LandlordsNewsletterA57-Fall2016, Page 5

LandlordsNewsletterA57-Fall2016, Page 5

However, it is a good idea to add some specific provisions to the lease itself or in an addendum to the lease which directly regulate animal activity. The benefit of adding such detailed provisions is that it makes it clear what rules the tenant must follow when keeping a pet on the property. Also it makes it easier for you to address and possibly evict a tenant for not following the specified rules.

Keep in mind that certain restrictions on a pet may not be permissible if the animal is an animal required by a tenant as a reasonable accommodation of his or her disability or is a service animal. Part 2 of this article will discuss the issues surrounding Service and Support Animals.

Landlord Liability for a Tenant’s Pets

1. Can you be liable if the tenant’s dog bites or otherwise

harms someone? Possibly. Under California law, an owner of

any dog is liable if a person is bitten by a dog in a public place or

while lawfully on the private property of the owner. A person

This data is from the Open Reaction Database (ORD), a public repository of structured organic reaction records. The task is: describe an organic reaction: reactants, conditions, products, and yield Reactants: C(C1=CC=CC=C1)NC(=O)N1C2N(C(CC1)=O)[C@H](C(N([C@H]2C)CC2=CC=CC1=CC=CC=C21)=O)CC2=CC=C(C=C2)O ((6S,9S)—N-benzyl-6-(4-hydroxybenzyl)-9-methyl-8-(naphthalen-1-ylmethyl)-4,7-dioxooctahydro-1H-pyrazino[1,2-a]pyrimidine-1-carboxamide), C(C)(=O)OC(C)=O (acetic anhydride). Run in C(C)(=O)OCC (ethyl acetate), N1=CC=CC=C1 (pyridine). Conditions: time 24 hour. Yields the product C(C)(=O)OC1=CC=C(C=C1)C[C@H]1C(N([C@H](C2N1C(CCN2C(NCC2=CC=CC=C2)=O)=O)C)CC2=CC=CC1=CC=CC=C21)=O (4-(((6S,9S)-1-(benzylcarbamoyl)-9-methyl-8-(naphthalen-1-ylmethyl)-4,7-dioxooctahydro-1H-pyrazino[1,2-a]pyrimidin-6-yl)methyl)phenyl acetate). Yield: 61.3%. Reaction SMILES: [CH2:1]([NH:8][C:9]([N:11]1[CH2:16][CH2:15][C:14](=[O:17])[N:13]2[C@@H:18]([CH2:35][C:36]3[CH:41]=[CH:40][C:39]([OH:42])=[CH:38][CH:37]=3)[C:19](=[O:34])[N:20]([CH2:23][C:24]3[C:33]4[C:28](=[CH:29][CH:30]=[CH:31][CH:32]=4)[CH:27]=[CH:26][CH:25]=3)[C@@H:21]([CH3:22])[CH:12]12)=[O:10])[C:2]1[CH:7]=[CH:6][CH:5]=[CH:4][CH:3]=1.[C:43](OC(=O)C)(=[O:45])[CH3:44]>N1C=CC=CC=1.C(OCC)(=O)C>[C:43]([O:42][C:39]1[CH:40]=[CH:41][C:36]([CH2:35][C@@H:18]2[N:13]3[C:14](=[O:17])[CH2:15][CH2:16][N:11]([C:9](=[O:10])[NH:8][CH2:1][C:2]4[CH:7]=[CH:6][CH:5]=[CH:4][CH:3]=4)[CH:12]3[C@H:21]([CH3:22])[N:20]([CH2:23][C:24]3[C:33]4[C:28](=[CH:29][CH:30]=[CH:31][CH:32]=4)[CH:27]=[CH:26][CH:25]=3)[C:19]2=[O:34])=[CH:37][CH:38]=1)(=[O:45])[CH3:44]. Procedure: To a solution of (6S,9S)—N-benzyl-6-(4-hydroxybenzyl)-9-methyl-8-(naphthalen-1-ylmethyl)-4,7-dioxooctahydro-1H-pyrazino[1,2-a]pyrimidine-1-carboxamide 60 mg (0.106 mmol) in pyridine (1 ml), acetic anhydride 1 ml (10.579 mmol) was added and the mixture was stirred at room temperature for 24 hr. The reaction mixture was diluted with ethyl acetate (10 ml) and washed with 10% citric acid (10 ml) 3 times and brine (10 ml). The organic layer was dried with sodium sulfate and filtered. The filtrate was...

who is lawfully on the private property of the owner could

include someone invited on to the property or, for example,

a postal worker delivering the mail. ( Cal. C.C. §3342 ). This

liability is a form of “strict liability” as the owner is liable even if the dog had never acted in a vicious manner before or had never bitten anyone previously.

Assuming you are not the owner of the dog, you could be liable only if you knew about the dangerous propensities of the dog and could have removed the dog from the premises prior to its harming someone. The owner does not, however, have an obligation to affirmatively check, examine or otherwise evaluate the dog to find out about its nature or tendencies

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